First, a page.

Westinghouse Electric Company said Thursday that the U.S. Department of Energy (DOE) had selected the company and university research partners to receive a total of $7.5 million to advance nuclear innovation in several areas.
Westinghouse is currently investigating the neutron radiation effects on zirconium alloys produced via the additive manufacturing process, known as 3-D printing, applicable to light water reactors.
That project is due to receive $830,000 in funding from the DOE for work that will be conducted at the Westinghouse Materials Center of Excellence Hot Cell Facility, located in Churchill, Pa.
Researchers will conduct post-irradiation examination of zirconium material that was irradiated at the Massachusetts Institute of Technology research reactor.
The remainder of the funding will be allocated to six U.S. university-led teams with Westinghouse participation, the company said. The research will focus on radiation effects on fiber optic sensors, silicon carbide composite degradation in a helium environment, two critical heat flux projects, and a behavior model for spent fuel cladding storage and transportation.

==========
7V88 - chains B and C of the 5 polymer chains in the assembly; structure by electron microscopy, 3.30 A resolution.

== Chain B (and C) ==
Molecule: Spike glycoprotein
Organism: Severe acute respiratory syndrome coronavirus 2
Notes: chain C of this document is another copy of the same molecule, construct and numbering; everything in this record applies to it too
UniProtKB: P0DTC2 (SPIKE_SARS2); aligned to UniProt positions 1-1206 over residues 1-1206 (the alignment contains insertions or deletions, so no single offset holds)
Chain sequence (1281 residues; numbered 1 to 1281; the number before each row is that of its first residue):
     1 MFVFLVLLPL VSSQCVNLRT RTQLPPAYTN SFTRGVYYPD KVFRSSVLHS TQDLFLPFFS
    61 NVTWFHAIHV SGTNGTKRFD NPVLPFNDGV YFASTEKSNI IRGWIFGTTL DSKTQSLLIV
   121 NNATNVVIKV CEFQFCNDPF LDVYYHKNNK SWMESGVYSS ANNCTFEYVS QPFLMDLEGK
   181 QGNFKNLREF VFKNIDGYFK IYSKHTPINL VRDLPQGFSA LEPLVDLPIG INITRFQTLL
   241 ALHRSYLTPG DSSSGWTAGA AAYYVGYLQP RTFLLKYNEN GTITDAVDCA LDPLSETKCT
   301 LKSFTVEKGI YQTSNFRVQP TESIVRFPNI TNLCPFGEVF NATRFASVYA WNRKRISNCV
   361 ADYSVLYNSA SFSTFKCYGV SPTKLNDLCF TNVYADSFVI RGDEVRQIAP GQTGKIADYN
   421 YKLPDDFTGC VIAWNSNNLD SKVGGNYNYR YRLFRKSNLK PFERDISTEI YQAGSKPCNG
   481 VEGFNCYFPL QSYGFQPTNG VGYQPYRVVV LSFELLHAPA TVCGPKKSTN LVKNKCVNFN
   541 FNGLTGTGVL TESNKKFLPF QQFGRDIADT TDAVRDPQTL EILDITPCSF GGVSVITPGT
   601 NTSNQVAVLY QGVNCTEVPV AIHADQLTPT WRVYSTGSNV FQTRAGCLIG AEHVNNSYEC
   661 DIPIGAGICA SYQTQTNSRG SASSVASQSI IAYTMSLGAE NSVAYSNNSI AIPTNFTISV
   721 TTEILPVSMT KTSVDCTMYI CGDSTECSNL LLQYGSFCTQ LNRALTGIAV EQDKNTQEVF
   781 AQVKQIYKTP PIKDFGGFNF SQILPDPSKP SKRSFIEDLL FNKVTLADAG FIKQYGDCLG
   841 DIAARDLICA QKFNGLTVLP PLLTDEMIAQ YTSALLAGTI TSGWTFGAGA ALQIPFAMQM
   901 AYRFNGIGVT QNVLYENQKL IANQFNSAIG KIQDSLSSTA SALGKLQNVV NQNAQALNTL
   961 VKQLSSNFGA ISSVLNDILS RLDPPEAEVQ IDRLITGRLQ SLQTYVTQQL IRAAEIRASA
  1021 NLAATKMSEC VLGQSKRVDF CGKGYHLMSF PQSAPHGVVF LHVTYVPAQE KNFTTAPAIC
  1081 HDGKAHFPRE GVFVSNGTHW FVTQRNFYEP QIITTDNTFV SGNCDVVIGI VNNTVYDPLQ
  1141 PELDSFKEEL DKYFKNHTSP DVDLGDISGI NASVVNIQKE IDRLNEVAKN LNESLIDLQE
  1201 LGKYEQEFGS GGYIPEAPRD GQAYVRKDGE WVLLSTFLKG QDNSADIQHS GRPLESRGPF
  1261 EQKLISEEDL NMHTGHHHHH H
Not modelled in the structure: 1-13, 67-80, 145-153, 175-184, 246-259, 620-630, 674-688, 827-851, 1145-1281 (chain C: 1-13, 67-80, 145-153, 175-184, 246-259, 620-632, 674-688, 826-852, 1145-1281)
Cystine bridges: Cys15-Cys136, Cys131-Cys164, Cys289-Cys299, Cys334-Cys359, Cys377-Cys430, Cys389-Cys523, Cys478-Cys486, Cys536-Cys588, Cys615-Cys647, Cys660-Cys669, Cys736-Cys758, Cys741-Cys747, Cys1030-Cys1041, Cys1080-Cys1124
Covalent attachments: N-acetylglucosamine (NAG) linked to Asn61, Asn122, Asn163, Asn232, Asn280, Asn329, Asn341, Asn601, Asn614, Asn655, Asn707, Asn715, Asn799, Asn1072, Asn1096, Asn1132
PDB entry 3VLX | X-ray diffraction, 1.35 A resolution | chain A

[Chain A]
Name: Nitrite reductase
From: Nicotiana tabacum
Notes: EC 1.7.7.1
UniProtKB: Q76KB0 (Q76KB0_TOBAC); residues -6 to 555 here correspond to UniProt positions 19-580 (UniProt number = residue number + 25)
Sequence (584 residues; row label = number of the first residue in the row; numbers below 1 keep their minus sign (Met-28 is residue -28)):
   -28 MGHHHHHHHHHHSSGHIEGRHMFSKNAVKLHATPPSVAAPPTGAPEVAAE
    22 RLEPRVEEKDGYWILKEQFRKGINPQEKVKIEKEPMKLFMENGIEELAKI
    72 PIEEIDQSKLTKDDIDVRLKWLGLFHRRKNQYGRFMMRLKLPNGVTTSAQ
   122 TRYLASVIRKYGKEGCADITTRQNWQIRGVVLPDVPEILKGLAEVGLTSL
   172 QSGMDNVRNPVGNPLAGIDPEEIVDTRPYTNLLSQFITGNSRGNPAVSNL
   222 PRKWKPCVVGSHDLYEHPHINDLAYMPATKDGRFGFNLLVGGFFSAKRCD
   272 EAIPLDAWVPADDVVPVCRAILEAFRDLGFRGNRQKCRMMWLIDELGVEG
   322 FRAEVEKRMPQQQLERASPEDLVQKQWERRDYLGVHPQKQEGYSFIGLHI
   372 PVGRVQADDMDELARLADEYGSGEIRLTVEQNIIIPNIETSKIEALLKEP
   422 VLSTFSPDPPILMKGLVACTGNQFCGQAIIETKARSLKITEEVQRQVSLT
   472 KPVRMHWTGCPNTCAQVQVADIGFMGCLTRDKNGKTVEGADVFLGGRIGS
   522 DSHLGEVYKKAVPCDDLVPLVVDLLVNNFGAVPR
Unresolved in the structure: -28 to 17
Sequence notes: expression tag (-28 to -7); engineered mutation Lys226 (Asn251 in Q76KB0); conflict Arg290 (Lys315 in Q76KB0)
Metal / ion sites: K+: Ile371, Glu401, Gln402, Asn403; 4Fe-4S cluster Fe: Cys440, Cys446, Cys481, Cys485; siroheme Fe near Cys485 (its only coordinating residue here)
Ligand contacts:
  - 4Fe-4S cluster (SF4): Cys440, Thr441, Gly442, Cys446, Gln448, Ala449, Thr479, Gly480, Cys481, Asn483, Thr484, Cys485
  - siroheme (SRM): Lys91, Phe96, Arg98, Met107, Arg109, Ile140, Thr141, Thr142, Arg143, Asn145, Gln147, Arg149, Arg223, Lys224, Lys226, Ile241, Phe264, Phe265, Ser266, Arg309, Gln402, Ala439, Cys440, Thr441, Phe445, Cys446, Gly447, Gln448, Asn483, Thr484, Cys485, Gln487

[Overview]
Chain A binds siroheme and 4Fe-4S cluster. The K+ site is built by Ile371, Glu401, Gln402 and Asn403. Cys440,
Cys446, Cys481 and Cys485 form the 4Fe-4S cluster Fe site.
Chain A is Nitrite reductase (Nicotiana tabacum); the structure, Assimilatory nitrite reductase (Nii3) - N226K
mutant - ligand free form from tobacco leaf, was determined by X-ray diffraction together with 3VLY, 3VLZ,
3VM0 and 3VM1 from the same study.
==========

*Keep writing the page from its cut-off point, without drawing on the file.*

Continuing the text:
“The latter project, to be led by the University of Pennsylvania, will receive $3 million in funding.
The funding is part of DOE's more than $66 million earmarked for nuclear energy related and infrastructure research, which will be conducted in 28 states through the Nuclear Energy University Program, Nuclear Science User Facilities and Nuclear Energy Enabling Technology program.
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